Patent Expirations Produce Top-selling Generic Drugs

AUGUST 01, 2006
Patent Expirations Produce Top-selling Generic Drugs

A number of significant patent expirations and challenges are shaping the generics market. Last year, more than a dozen top-selling drugs became available as generics for the first time, and several of them rapidly climbed the list of the year's top-selling generics. This trend is sure to drive the current 57% generic utilization rate in chains higher.

The introduction of azithromycin, fexofenadine, and transdermal fentanyl helped generate strong sales of generics overall, according to IMS Health. Several big-selling generics launched the previous year also continued to grow strongly, including gabapentin, oxycodone HCl ER, and bupropion HCl ER, reported IMS. In general, according to Doug Long, vice president of industry relations at IMS, the best-selling branded drugs continue to turn into the best-selling generics.

These rapid shifts from branded to generic versions of specific drugs are due largely to the efforts of insurers, which are increasing their focus on quickly persuading members to move away from branded drugs as patents expire.

"Patent expiration is the real opportunity," said Eric Elliott, head of the medical-related products business unit at Aetna. Typically, he continued, 90% to 95% of the potential shift to a generic among subscribers has been achieved within the first 90 to 120 days. Overall, generic utilization has risen to about 55% among members, Elliott reported.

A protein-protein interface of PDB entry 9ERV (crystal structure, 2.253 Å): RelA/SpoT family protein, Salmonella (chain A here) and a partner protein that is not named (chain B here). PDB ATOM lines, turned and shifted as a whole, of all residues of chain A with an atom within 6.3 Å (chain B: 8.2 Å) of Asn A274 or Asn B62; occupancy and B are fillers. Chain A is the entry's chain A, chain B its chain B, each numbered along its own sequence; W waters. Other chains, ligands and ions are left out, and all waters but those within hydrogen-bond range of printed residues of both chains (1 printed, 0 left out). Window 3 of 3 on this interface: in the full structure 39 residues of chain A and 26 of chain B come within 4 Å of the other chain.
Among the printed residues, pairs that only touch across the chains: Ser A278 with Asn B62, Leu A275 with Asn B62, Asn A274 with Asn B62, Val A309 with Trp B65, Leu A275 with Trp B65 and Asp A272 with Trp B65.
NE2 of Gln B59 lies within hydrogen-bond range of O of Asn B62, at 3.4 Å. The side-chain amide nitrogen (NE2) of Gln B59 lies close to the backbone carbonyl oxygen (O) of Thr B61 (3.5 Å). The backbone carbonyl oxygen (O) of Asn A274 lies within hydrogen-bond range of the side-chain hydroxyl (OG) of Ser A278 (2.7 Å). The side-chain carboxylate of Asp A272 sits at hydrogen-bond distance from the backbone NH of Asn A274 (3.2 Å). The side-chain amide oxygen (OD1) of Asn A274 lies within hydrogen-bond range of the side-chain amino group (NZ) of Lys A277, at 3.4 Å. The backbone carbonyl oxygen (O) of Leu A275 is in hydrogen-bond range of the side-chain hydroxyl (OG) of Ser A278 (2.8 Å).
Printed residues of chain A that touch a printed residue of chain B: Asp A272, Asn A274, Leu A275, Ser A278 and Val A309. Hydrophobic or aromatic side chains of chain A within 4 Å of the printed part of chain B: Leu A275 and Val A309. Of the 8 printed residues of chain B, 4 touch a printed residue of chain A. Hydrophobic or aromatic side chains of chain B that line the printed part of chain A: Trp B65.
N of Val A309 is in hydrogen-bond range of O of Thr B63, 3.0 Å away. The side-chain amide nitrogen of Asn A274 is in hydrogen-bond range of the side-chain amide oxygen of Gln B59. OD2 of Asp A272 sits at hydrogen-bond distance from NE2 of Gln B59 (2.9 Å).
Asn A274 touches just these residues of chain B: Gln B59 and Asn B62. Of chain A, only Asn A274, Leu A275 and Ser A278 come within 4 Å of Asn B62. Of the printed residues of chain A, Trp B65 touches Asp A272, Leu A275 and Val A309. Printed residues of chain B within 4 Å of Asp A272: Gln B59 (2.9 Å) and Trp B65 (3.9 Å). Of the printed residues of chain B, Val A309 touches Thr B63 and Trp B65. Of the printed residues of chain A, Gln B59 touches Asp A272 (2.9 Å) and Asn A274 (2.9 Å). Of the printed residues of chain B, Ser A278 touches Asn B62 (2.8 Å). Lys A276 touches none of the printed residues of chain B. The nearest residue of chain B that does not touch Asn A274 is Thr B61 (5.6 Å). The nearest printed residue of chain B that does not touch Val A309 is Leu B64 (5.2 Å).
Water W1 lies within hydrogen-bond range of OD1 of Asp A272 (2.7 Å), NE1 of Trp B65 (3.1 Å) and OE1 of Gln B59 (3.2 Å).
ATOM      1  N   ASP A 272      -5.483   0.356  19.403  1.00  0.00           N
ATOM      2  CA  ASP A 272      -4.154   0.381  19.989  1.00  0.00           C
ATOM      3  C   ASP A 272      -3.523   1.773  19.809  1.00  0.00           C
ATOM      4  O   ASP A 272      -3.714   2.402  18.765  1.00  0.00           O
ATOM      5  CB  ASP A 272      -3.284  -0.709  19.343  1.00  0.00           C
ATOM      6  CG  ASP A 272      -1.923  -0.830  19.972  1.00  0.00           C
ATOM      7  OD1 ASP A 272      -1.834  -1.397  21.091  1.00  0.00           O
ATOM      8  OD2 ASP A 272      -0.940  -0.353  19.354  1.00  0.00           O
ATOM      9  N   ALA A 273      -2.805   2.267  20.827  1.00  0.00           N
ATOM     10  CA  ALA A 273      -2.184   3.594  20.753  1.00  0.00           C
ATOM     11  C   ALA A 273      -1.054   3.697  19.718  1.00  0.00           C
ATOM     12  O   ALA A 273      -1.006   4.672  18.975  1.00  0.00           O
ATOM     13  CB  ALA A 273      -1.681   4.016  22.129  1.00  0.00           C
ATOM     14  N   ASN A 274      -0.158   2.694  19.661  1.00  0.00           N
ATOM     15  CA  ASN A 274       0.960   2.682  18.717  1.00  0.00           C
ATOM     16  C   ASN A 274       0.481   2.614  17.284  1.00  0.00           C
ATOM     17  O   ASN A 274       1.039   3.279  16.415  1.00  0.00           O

Insurers often are employing a combination of initiatives to increase generics use, with multiple programs aimed at pharmacists, members, physicians, and others. Some of these programs aim at promoting specific generics. Aetna recently launched a 6-month copay waiver pilot program in New Jersey for members who switch to generic omeprazole from branded proton pump inhibitors.

In some cases, the insurer looks to move generic utilization for a specific drug by at least 5%, Elliott said. Where the company wants to increase the use of a particular generic, pharmacist reimbursement for the generic may be set 25% higher than for the brand drug, he added.

Insurers also are using broader incentives to increase use, such as increasing brand copayments while keeping generic copayments steady, Elliott pointed out.

The use of generics increased markedly in several categories last year, among them diabetes care. Prescriptions for generic diabetes medications—including metformin and multiple-drug therapies—grew due to several factors, such as patients switching from brand drugs, falling prices, and the increasing incidence of the disease.

Increasing competition also has driven down prices in other categories, such as angiotensin-converting enzyme inhibitors. As a result, although total prescriptions for lisinopril swelled by more than 11%, retail sales in dollars actually shrank slightly, according to retail prescription data from Verispan.

One major focus for insurers, and for the generics industry in general, has been the Zocor (simvastatin) patent expiration this year. Teva Pharmaceutical Industries and Ranbaxy Laboratories won 180-day exclusivity for their generic versions. Protection for the statin Pravachol had already expired, and the FDA had approved the first generic pravastatin, also from Teva, earlier this year. Merck, however, decided to lower the price of its off-patent Zocor and signed an agreement with Dr. Reddy's Laboratories to sell "authorized" generic simvastatin, with the drug maker sharing the profits.

As long as blockbuster expirations continue, analysts expect the lineup of top-selling generics to keep changing.

Mr. Faden is a freelance medical writer based in Portland, Ore.